Our early intervention work recognises and responds to early warning signs so it stops family violence from becoming a crisis situation.
Early intervention means:
- Identifying people who are at risk of experiencing or perpetrating family violence
- Connect them with the right support at the right time
We use targeted approaches to increase awareness of family violence.
We consider the additional barriers and challenges that women from multicultural communities face in accessing support.
Our early intervention projects
Health Justice Partnership Partnership
This partnership enables us to provide a direct referral pathway from health professionals at Monash Health to our onsite legal service. For more information see our legal centre page.
Motivation for Change: Working with men who use violence
inTouch was the successful recipient of the Family Violence Perpetrator Interventions Grants Program and as a result, launched a 6-month trial program called Motivation for Change in late 2018. The program engages with men who use violence towards family members and is run by trained facilitators and case managers.
Based on our successful inLanguage, inCulture model for victim-survivors, this program is the first of its kind as it is specifically tailored to men from culturally and linguistically diverse communities. It gives men a safe space to share their experiences, learn coping strategies and strengthen their relationship with their family.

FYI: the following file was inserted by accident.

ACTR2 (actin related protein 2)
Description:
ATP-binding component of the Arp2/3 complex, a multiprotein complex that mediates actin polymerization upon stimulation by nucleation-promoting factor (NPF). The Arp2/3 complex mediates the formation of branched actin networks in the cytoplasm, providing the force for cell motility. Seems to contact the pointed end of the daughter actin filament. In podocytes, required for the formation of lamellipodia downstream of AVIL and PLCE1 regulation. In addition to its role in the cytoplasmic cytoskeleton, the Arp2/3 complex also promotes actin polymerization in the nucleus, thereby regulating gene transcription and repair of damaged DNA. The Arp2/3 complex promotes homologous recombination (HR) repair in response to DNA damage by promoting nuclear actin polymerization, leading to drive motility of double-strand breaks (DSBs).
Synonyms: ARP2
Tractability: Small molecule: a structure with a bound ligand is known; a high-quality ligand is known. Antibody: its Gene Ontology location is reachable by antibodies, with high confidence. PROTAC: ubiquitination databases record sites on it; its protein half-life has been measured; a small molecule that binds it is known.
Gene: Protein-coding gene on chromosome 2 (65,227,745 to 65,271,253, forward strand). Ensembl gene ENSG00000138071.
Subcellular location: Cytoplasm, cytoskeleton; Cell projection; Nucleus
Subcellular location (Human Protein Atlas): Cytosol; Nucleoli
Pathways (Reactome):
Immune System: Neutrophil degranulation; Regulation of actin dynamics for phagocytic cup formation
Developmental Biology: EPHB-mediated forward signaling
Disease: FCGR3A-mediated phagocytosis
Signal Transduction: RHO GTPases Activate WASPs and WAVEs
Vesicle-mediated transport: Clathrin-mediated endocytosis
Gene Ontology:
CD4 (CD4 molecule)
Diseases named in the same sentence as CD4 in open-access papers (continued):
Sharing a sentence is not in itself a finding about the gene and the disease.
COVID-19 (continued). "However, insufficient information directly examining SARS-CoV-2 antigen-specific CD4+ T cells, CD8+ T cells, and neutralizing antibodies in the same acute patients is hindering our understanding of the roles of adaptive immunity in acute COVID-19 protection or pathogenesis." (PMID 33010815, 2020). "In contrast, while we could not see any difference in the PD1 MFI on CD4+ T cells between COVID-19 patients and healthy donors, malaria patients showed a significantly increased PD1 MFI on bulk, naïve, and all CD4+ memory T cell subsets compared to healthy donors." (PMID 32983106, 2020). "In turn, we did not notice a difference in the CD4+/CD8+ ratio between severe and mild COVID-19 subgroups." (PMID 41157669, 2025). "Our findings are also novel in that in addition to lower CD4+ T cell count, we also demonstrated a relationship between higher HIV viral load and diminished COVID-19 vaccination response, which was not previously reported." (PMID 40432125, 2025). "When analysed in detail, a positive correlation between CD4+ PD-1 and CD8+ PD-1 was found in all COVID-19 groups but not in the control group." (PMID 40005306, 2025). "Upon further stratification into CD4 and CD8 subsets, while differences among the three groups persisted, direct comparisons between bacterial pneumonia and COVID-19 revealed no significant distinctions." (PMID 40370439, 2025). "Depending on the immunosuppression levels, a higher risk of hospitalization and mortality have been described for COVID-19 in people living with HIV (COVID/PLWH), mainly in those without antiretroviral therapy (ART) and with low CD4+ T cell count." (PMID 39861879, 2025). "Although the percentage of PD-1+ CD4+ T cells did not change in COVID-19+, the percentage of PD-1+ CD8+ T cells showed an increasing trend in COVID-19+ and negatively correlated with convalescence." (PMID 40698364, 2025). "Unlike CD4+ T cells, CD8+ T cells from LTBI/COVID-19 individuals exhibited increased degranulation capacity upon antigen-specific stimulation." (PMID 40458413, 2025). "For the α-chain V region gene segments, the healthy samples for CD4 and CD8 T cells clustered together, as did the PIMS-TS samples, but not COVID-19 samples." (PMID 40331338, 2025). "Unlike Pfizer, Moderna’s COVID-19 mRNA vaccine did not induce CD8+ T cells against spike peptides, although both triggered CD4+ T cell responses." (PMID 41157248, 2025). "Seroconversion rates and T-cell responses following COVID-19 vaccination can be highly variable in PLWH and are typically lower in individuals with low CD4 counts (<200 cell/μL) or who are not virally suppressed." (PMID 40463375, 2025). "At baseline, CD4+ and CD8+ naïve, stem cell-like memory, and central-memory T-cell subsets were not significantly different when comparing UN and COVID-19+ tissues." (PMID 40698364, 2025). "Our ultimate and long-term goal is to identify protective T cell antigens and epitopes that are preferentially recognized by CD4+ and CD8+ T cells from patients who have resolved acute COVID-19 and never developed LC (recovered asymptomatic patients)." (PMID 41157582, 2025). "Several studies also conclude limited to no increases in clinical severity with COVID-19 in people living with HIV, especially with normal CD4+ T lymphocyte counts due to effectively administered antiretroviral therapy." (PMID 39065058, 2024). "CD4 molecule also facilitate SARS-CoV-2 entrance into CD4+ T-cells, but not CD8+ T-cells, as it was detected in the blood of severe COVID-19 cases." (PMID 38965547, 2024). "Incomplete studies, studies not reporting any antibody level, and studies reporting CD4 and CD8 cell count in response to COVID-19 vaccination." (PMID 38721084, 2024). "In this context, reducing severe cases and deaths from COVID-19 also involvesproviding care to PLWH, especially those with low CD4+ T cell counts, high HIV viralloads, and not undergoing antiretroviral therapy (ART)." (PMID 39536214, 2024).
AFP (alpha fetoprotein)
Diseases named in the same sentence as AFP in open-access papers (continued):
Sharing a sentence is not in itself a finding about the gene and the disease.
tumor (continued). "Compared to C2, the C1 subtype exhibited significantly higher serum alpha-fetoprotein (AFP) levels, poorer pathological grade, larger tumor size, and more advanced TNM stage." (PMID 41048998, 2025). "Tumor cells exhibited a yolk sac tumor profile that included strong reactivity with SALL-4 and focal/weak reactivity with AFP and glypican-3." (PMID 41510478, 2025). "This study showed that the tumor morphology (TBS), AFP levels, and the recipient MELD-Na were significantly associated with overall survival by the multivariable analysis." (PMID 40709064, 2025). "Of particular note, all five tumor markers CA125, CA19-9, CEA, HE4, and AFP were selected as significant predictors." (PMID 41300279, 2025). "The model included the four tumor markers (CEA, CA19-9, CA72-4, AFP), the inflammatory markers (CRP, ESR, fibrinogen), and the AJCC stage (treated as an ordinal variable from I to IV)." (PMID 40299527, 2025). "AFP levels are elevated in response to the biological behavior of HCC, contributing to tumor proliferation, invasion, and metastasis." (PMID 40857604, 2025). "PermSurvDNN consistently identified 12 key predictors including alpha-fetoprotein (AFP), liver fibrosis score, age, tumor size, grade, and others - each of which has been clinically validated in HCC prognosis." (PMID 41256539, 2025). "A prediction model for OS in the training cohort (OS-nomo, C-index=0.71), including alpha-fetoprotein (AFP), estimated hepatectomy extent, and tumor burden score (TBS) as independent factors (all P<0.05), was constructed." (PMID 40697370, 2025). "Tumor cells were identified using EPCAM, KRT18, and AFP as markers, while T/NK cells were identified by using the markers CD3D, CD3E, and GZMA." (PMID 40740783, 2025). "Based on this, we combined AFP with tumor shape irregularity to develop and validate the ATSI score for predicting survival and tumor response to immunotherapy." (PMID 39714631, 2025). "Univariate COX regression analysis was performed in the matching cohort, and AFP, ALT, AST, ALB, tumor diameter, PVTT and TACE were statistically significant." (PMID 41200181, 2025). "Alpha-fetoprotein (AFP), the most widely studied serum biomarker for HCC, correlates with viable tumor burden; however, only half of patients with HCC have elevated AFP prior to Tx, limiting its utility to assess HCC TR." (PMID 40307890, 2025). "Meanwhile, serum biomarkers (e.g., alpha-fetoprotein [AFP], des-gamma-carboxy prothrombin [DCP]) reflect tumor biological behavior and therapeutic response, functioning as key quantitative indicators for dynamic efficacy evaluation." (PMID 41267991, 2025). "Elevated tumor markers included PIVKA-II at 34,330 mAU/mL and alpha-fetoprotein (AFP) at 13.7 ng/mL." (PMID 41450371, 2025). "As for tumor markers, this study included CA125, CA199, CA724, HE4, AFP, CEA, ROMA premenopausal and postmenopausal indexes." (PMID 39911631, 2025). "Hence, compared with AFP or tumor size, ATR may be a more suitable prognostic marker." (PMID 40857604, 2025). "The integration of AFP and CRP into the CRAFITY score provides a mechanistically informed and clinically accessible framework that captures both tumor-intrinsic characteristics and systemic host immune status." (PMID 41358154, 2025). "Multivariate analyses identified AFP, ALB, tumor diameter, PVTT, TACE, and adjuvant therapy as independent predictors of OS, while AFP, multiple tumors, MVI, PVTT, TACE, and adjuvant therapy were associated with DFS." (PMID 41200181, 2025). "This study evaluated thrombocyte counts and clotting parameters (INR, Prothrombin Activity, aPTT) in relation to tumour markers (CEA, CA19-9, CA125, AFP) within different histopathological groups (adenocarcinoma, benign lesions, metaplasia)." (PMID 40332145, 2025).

The Motivation for Change (MFC) program helps men reflect on their behaviours and learn ways to relate without using violence. It aims to motivate men to take the next step and access services that can help them change their behaviour.
The MFC program offers one-on-one case management support and 15 group sessions which are held weekly. It is free to participate and voluntary.
The program wrapped up its trial program in Dandenong and Sunshine working with men from South Asian countries and Afghanistan in 2019. A total of 37 men completed the program, a highly successful 90% completion rate. Find out more about how it went with case studies and testimonial here.
In 2020, MFC will continue to work with these communities as well as with men from the horn of Africa and South Sudan, and young men aged between 18 and 30. See information on the programs here.
To make an enquiry on the program phone 03 9413 6543 or email email@example.com
The project aims to upskill GPs in migrant communities, especially those from south Asian communities.
The project draws on evidence from 2 successful studies. These studies focused on the role primary health services can play in assisting family violence victims and their families.
Latrobe University is the lead organisation in this project and we will provide direct support to clients via 2 case managers outposted in the south eastern and north western region.
Upskilling GPs is another part of the project.